Do you remember that glorious, powerful feeling of your first self-propelled ride on a two-wheeler? Can you still feel the air pushing past your face and the momentum beneath the tires? Can you again sense the slight wobble and then the joy of the straight line?
If you’re like me, you may also remember the fall that came shortly after those initial euphoric moments, the one that happened at the far end of the street, with your parents at the other end, waving figures beckoning you to get back on and ride home. I still remember that moment and the follow-up, when I looked at the blood on my knee and the gravel on the palms of my hands—and climbed back on. I was hooked.
Or you may be someone who didn’t ride a bike as a kid. Maybe you’ve always wanted to give it a try, but the opportunity never presented itself. Maybe you’ve looked longingly out your car window at the smiling cyclist making a faster go of the traffic and wished you’d learned to ride way back when. It’s not too late!
Bikes are back—or a bigger thing, anyway, as you can see in the bike lanes being added to city streets in communities big and small, in the bike loaner and rental programs popping up everywhere, and in the crazy variety of kid carriers now transforming bikes into commuter vehicles for families on the go.
Just in time, Anna Brones’s book, Hello, Bicycle: An Inspired Guide to the Two-Wheeled Life (Ten Speed Press, 2016; $16) provides guidance on everything from bicycle etiquette and street smarts to what to wear and what to eat to feel your best on the bike. With creative illustrations by James Gulliver Hancock, the book is a fun and entirely practical guide for anyone interested in jumping into the biking life—whether for transportation, recreation, or fitness.
Here an excerpt from Hello, Bicycle provides a glimpse into the book with “The Many Benefits of Bicycles.”
The Many Benefits of Bicycles
Riding a bicycle may seem like just a small, unimportant act. How could pedaling once or twice a day make the world a better place? But while cycling is certainly a simple act—you are, after all, just pushing down one foot after the other—the benefits are limitless.
Bicycles make us smile, they keep us in good shape, and they help us make positive changes. Riding a bicycle is empowering, freeing, because you are dependent only on yourself. A bicycle gives you autonomy. The one thing needed to get you from point A to point B on a bicycle is you. You don’t need to buy a ticket; you don’t have to follow a timetable. You don’t need to go to the gas station to refuel; you don’t need to check the oil. You don’t need special gear or vocabulary or advanced technical knowledge. You need a bicycle and yourself. That’s all.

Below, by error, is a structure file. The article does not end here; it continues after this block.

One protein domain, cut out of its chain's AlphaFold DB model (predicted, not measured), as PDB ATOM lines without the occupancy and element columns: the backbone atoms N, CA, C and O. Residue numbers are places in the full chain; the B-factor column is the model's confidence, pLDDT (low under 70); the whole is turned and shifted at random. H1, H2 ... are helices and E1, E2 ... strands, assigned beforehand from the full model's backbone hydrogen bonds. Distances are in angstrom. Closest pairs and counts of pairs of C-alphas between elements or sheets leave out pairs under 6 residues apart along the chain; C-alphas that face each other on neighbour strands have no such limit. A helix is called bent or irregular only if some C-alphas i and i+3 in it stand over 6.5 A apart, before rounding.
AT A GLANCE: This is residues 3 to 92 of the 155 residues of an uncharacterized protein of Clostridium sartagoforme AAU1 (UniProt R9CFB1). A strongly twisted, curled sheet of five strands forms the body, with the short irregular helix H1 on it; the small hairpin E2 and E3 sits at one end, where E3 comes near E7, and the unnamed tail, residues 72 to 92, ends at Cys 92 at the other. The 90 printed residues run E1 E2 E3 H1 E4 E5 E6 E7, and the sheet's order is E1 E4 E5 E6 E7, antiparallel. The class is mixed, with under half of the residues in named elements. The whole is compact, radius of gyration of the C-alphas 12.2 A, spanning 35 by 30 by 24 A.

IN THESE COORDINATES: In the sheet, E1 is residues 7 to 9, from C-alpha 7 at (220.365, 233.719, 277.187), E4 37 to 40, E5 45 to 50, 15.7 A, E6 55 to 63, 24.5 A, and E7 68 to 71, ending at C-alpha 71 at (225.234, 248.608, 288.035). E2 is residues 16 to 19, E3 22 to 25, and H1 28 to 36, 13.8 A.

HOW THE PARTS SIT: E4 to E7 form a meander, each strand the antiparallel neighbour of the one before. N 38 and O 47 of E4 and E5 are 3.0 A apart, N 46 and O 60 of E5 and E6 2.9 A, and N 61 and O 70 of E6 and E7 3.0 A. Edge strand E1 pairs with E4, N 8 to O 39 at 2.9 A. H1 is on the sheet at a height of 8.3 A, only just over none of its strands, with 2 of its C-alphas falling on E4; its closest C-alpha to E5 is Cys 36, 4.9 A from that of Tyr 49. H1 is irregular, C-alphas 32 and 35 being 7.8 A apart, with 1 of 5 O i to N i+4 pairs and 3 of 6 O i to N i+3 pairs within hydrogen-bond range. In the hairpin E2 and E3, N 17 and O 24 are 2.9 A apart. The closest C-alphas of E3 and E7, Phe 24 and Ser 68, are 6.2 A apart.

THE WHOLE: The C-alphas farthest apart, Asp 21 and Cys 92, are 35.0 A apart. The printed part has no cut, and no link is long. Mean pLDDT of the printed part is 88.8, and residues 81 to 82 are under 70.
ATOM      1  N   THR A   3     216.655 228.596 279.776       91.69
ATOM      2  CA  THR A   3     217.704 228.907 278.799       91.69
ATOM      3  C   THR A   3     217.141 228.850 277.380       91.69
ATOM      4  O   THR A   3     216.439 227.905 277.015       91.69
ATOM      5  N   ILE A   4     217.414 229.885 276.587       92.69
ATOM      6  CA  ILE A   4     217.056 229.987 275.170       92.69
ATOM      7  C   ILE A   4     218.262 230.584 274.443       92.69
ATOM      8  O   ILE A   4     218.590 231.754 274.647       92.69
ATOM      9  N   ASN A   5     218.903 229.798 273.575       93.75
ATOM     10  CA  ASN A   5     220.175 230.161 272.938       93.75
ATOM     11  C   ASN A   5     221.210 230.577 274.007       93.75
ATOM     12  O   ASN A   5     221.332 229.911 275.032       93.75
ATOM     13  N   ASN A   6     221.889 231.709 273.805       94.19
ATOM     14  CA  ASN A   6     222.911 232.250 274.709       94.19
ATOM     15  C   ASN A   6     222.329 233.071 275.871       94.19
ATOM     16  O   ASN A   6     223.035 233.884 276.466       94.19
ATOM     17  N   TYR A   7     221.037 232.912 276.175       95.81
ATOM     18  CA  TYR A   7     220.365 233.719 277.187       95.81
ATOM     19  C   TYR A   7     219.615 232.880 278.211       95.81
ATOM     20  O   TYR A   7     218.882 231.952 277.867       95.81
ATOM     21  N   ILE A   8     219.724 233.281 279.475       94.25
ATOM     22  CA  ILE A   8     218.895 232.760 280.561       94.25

People who cycle regularly have been shown to be healthier and live longer, with better blood pressure and a lower likelihood of being overweight than their car-driving counterparts. Women who bike thirty minutes a day or more have a lower risk of breast cancer, and adolescents who bike are almost 50 percent less likely to be overweight as adults.
But the benefits of cycling aren’t just personal. When we ride, we inherently make our communities a better place to live.
More cyclists on the road—who might otherwise be driving a car or taking the bus—means reduced carbon emissions. For example, in the bike-friendly Danish capital of Copenhagen, bike traffic prevents 90,000 tons of CO2 from being emitted annually. If in the United States each of us made just one four-mile round-trip by bicycle instead of by car each week, we would burn almost two billion fewer gallons of gas per year. And you know what else that accomplishes? It helps reduce economic dependence on foreign oil. Cycling is patriotic!
How often does something that makes us feel personally great also offer an extensive list of external benefits? Even those riding a bicycle for only selfish reasons are doing their part (even if they don’t realize it), benefiting the entire community around them.
Given all the benefits, what’s stopping us from riding?
Many of us learned to ride as children, yet somewhere in the journey into adulthood we lose the art of cycling. Pull up a memory of your first bicycle. Maybe it was red, maybe it was blue. Maybe it had streamers on the handlebars. Maybe it had those crazy colored spoke beads that made noise as the wheels turned. Whatever your first bicycle looked like, chances are you probably remember it clearly.
What Biking Won’t Do to You
Give You “Bike Face”
In the late nineteenth century, female cyclists were warned that riding could lead to “bicycle face,” a look of being exhausted and weary. In truth, if cycling gives you any kind of a face, it’s a face with a smile!
Turn You into A Cycling Geek
Well, unless of course you want to be one. You can make cycling a part of your everyday life and stay perfectly normal— although eventually your two-wheeled life will become your new normal, which in turn might turn you into a little bit of a cycling geek. But that’s not a bad thing.
Force You to Wear Spandex
You can ride in your everyday, normal clothes and feel good about it. No need to be intimidated because you don’t have the “right” clothes. Eventually, if you start doing long road rides or racing, you might want sportier attire that’s more comfortable for long stretches of cycling, but don’t let a lack of special clothing.